1. Explain the role of the court reporter to the witness. Instruct the witness to answer with an audible response, as opposed to “uh-huh,” “uh-uh,” sounds or shakes or nods. Instruct the witness to wait until the question has been completely asked before beginning their answer.
  2. Try not to speak on top of one another. Court reporters have difficulty transcribing two or more people talking at once.
  3. When numbers are involved, specify the context. Numbers can be confusing in a transcript when lawyers do not specify whether they are talking about dollars, quantities or percentages.
  4. Before the proceeding, give your card to the court reporter and write on it who you represent so you will be properly identified in the transcript.
  5. Be sure to clearly specify letters of the alphabet if they are discussed individually and identify them in spellings; i.e., “V” as in Victor.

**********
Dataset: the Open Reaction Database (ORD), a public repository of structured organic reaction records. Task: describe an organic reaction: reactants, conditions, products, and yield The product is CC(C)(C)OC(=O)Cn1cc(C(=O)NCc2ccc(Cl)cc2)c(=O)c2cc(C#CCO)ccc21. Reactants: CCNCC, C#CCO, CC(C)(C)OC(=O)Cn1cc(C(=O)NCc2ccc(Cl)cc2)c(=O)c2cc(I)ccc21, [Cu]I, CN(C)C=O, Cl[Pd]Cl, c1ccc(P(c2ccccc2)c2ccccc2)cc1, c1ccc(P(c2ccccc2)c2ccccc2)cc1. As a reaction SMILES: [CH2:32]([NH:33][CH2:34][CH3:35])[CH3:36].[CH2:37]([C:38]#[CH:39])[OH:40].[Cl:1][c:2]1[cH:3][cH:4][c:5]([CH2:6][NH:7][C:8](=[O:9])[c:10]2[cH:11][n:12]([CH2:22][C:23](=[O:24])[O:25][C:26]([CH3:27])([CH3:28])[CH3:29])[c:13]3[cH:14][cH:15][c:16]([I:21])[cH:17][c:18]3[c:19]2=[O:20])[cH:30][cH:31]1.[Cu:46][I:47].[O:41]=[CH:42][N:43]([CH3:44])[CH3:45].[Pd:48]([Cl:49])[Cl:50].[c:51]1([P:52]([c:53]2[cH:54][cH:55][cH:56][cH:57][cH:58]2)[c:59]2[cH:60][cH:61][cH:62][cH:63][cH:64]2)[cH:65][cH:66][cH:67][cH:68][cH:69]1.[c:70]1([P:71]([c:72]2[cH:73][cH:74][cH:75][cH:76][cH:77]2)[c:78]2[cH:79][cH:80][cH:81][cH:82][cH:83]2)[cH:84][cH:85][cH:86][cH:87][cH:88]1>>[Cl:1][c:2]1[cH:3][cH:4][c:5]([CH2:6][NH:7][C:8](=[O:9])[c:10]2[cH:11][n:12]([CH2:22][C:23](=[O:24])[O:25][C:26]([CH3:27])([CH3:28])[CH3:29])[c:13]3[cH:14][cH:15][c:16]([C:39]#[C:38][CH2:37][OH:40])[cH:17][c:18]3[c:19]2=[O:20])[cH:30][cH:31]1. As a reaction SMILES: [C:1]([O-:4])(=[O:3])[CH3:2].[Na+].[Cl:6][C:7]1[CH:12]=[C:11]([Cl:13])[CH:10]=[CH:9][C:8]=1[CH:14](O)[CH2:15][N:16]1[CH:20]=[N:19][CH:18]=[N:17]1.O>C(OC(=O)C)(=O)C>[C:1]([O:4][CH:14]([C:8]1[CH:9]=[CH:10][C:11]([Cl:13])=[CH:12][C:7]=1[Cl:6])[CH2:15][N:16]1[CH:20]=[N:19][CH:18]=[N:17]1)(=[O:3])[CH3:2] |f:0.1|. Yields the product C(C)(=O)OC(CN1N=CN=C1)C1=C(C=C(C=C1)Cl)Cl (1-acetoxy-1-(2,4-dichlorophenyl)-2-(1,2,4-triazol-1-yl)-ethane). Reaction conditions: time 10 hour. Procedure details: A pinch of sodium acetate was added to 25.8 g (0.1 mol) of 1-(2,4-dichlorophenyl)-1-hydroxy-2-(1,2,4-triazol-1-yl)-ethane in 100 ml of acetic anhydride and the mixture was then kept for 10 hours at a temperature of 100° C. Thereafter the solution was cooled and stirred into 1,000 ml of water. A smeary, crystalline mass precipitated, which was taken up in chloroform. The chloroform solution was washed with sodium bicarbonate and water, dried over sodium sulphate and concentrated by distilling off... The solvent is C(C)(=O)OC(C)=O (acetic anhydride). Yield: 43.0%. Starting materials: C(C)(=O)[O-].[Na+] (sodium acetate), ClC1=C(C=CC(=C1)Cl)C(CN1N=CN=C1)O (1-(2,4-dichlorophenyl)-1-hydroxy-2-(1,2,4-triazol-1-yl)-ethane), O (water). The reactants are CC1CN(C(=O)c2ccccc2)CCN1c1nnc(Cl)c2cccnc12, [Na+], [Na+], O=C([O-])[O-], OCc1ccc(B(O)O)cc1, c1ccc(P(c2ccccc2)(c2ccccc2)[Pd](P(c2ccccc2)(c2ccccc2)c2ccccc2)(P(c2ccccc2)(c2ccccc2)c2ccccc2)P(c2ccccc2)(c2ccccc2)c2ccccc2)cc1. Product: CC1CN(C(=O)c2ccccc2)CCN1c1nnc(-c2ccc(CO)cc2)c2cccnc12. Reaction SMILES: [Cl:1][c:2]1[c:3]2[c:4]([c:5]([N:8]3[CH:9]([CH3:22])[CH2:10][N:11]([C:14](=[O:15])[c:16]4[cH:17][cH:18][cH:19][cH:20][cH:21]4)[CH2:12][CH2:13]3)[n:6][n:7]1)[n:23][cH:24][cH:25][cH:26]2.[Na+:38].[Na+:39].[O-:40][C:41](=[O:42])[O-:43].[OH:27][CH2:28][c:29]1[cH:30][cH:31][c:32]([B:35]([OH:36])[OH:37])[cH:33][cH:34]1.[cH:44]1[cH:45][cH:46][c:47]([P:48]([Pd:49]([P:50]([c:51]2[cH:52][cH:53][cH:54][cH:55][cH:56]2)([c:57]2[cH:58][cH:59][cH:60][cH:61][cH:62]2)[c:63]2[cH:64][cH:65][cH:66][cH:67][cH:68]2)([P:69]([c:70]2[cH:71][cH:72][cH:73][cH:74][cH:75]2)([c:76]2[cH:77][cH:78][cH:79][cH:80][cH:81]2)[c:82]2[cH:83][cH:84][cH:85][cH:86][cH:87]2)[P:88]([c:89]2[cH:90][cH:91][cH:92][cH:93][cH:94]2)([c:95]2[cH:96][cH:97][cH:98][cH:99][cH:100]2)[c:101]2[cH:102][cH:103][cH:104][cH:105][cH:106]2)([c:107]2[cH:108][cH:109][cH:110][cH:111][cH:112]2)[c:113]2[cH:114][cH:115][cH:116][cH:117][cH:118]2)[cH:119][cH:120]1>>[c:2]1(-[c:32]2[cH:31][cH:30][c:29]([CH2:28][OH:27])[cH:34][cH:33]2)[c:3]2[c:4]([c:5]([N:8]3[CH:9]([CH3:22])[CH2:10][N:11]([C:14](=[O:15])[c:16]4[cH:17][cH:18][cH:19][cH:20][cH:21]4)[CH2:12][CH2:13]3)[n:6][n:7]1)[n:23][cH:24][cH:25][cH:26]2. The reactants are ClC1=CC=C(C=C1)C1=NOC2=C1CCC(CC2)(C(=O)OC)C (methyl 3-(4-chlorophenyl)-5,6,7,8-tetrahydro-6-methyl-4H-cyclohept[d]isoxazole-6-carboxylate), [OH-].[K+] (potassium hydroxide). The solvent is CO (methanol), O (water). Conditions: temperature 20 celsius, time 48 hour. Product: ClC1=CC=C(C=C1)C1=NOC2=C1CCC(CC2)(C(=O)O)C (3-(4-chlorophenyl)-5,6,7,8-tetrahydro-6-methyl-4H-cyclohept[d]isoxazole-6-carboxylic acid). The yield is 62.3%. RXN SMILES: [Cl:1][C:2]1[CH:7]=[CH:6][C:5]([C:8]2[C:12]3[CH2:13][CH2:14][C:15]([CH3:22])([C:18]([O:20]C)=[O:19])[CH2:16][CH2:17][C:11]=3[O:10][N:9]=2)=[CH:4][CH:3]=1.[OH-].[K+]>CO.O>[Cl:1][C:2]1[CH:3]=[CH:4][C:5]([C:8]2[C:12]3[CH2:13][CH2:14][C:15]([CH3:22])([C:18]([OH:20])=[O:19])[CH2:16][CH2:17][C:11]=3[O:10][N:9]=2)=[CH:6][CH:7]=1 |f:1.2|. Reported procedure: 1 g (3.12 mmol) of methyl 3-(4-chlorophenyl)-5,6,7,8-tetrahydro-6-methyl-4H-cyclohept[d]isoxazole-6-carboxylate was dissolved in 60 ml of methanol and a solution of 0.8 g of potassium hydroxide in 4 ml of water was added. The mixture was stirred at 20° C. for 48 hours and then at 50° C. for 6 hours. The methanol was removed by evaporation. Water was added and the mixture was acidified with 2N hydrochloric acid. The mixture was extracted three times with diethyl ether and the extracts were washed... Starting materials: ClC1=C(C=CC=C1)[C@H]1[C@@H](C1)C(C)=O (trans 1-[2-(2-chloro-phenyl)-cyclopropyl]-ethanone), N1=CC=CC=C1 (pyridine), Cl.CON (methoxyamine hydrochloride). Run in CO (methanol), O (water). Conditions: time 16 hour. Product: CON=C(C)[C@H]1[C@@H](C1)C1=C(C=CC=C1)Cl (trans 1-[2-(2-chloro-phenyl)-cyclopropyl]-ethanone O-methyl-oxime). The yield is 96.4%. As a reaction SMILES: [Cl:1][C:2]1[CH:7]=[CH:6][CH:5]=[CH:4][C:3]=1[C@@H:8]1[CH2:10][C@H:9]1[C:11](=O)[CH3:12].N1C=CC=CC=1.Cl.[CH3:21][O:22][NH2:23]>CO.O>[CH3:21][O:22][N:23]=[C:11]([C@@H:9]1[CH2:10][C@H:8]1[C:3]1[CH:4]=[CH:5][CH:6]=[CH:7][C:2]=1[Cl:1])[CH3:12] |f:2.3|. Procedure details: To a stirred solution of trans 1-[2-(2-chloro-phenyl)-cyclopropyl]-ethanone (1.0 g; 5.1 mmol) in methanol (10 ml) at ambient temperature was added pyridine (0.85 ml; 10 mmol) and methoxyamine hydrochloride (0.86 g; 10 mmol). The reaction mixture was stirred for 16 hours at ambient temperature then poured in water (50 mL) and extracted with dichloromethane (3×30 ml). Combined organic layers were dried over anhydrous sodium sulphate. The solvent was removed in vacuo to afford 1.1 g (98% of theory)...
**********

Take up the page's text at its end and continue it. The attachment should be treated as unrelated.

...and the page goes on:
6. If an interpreter is used for a foreign language-speaking witness, be sure the interpreter speaks in lieu of the witness and in the first person.  The court reporter must be able to understand the interpreter to accurately transcribe the proceedings.
  7. Don’t hesitate to ask the reporter to read back a question or an answer if you are in doubt as to a response.
  1. Spell all proper, foreign or unusual words and acronyms.  If time permits,  provide the reporter with a word list before the deposition begins.
  2. If you are planning to have your deposition videotaped or require realtime services, advise all opposing counsel by so indicating in the deposition notice to avoid objections at the time of the deposition.
  1. Communicate all special requests such as expedited delivery, rough ASCII disk, realtime hookup to the court reporting firm at the time you schedule the deposition.